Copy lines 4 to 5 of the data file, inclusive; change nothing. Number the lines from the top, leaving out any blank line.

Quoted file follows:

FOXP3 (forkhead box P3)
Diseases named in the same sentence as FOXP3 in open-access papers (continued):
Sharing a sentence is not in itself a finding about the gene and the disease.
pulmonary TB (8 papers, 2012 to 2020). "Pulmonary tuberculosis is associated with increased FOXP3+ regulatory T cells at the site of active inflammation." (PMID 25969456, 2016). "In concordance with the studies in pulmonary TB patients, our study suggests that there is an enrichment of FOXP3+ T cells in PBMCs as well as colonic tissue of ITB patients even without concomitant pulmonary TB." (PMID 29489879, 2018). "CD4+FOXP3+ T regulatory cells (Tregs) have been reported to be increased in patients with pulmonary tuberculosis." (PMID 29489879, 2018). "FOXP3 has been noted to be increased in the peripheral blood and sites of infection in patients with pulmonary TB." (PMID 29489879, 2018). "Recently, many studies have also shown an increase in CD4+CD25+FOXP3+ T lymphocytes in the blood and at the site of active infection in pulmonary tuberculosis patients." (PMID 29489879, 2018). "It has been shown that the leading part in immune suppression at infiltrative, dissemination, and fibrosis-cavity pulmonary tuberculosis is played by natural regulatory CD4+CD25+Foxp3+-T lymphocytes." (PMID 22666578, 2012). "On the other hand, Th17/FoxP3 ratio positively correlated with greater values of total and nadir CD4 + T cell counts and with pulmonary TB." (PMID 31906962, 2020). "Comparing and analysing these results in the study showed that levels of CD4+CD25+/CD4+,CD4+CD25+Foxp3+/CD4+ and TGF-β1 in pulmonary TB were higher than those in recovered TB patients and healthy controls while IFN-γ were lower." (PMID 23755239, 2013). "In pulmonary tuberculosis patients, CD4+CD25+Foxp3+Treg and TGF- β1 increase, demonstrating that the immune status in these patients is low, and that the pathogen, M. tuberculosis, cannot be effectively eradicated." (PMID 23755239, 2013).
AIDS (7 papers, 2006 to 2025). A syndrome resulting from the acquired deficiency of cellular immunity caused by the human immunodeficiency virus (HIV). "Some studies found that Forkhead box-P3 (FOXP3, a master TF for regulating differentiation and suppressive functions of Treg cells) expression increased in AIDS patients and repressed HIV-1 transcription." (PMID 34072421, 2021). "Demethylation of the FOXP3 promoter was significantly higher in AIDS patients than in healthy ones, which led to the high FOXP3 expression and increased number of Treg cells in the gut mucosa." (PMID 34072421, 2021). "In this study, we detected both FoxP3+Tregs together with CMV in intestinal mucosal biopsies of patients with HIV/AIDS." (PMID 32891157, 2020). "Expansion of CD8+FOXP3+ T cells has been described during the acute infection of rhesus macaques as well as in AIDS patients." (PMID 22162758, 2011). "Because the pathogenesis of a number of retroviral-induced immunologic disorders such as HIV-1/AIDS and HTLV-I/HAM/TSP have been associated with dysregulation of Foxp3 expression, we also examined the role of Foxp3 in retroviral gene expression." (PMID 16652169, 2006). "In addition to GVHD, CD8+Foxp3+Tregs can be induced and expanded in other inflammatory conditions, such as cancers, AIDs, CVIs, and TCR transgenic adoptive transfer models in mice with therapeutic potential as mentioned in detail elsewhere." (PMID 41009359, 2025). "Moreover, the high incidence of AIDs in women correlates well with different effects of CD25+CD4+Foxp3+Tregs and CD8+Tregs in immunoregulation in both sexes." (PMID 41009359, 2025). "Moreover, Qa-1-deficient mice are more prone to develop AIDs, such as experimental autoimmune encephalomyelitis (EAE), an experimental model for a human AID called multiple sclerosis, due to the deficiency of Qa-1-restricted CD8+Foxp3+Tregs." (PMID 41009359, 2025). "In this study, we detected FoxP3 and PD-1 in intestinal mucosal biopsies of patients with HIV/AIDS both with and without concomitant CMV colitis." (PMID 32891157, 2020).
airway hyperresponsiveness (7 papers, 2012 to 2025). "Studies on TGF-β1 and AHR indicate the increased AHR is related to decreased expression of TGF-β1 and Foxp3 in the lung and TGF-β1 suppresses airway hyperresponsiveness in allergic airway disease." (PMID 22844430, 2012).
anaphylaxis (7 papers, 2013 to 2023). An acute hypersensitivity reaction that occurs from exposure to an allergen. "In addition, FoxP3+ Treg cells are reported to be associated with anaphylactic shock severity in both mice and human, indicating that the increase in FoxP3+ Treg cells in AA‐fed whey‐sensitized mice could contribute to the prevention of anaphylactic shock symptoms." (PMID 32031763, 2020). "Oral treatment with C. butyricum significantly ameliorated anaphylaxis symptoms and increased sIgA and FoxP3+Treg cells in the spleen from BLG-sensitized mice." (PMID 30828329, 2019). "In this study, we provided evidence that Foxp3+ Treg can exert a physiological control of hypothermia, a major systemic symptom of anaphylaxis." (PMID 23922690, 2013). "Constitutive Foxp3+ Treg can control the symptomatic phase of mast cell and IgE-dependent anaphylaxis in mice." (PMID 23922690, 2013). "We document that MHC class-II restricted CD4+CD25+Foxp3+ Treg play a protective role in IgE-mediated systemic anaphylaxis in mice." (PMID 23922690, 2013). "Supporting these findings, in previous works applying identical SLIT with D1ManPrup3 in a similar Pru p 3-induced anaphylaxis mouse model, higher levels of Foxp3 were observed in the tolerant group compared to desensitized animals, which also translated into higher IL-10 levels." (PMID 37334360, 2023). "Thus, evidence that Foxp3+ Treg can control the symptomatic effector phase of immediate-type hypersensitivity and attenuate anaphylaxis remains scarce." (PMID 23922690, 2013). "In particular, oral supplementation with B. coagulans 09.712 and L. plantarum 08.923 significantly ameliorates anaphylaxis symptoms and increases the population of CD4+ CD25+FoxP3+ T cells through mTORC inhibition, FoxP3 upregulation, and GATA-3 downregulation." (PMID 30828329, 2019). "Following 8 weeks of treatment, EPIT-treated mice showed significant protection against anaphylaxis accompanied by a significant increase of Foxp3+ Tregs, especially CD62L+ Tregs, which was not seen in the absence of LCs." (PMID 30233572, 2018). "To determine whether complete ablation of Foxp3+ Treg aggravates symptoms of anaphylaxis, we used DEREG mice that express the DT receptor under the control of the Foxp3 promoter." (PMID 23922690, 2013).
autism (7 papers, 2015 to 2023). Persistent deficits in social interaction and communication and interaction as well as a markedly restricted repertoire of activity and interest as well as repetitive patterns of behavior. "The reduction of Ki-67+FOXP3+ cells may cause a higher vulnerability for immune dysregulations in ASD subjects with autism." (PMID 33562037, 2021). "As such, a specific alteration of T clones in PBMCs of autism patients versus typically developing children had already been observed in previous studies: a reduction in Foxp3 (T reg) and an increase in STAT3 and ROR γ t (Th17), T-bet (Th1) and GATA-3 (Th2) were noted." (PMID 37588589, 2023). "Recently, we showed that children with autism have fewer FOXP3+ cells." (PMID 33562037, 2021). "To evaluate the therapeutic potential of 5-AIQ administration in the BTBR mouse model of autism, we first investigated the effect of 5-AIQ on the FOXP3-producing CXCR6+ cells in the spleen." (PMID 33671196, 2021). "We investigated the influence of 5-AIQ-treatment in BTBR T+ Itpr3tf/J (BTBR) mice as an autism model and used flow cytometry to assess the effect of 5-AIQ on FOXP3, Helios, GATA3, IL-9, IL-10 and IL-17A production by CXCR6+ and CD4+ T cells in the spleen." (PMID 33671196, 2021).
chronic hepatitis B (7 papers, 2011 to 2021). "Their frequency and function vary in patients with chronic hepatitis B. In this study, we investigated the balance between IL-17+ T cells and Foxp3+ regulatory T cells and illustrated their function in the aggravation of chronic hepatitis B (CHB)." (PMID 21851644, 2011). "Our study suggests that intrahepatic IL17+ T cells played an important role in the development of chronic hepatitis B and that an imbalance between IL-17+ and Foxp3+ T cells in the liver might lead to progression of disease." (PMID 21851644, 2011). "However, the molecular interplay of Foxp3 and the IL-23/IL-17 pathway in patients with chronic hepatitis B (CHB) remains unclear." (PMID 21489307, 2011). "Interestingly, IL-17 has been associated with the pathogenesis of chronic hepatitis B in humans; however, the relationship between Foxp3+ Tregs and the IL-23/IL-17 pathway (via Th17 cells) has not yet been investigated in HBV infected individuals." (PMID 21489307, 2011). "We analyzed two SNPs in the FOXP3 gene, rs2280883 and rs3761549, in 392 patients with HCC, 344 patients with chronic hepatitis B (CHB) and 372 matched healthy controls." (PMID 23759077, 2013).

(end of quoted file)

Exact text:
pulmonary TB (8 papers, 2012 to 2020). "Pulmonary tuberculosis is associated with increased FOXP3+ regulatory T cells at the site of active inflammation." (PMID 25969456, 2016). "In concordance with the studies in pulmonary TB patients, our study suggests that there is an enrichment of FOXP3+ T cells in PBMCs as well as colonic tissue of ITB patients even without concomitant pulmonary TB." (PMID 29489879, 2018). "CD4+FOXP3+ T regulatory cells (Tregs) have been reported to be increased in patients with pulmonary tuberculosis." (PMID 29489879, 2018). "FOXP3 has been noted to be increased in the peripheral blood and sites of infection in patients with pulmonary TB." (PMID 29489879, 2018). "Recently, many studies have also shown an increase in CD4+CD25+FOXP3+ T lymphocytes in the blood and at the site of active infection in pulmonary tuberculosis patients." (PMID 29489879, 2018). "It has been shown that the leading part in immune suppression at infiltrative, dissemination, and fibrosis-cavity pulmonary tuberculosis is played by natural regulatory CD4+CD25+Foxp3+-T lymphocytes." (PMID 22666578, 2012). "On the other hand, Th17/FoxP3 ratio positively correlated with greater values of total and nadir CD4 + T cell counts and with pulmonary TB." (PMID 31906962, 2020). "Comparing and analysing these results in the study showed that levels of CD4+CD25+/CD4+,CD4+CD25+Foxp3+/CD4+ and TGF-β1 in pulmonary TB were higher than those in recovered TB patients and healthy controls while IFN-γ were lower." (PMID 23755239, 2013). "In pulmonary tuberculosis patients, CD4+CD25+Foxp3+Treg and TGF- β1 increase, demonstrating that the immune status in these patients is low, and that the pathogen, M. tuberculosis, cannot be effectively eradicated." (PMID 23755239, 2013).
AIDS (7 papers, 2006 to 2025). A syndrome resulting from the acquired deficiency of cellular immunity caused by the human immunodeficiency virus (HIV). "Some studies found that Forkhead box-P3 (FOXP3, a master TF for regulating differentiation and suppressive functions of Treg cells) expression increased in AIDS patients and repressed HIV-1 transcription." (PMID 34072421, 2021). "Demethylation of the FOXP3 promoter was significantly higher in AIDS patients than in healthy ones, which led to the high FOXP3 expression and increased number of Treg cells in the gut mucosa." (PMID 34072421, 2021). "In this study, we detected both FoxP3+Tregs together with CMV in intestinal mucosal biopsies of patients with HIV/AIDS." (PMID 32891157, 2020). "Expansion of CD8+FOXP3+ T cells has been described during the acute infection of rhesus macaques as well as in AIDS patients." (PMID 22162758, 2011). "Because the pathogenesis of a number of retroviral-induced immunologic disorders such as HIV-1/AIDS and HTLV-I/HAM/TSP have been associated with dysregulation of Foxp3 expression, we also examined the role of Foxp3 in retroviral gene expression." (PMID 16652169, 2006). "In addition to GVHD, CD8+Foxp3+Tregs can be induced and expanded in other inflammatory conditions, such as cancers, AIDs, CVIs, and TCR transgenic adoptive transfer models in mice with therapeutic potential as mentioned in detail elsewhere." (PMID 41009359, 2025). "Moreover, the high incidence of AIDs in women correlates well with different effects of CD25+CD4+Foxp3+Tregs and CD8+Tregs in immunoregulation in both sexes." (PMID 41009359, 2025). "Moreover, Qa-1-deficient mice are more prone to develop AIDs, such as experimental autoimmune encephalomyelitis (EAE), an experimental model for a human AID called multiple sclerosis, due to the deficiency of Qa-1-restricted CD8+Foxp3+Tregs." (PMID 41009359, 2025). "In this study, we detected FoxP3 and PD-1 in intestinal mucosal biopsies of patients with HIV/AIDS both with and without concomitant CMV colitis." (PMID 32891157, 2020).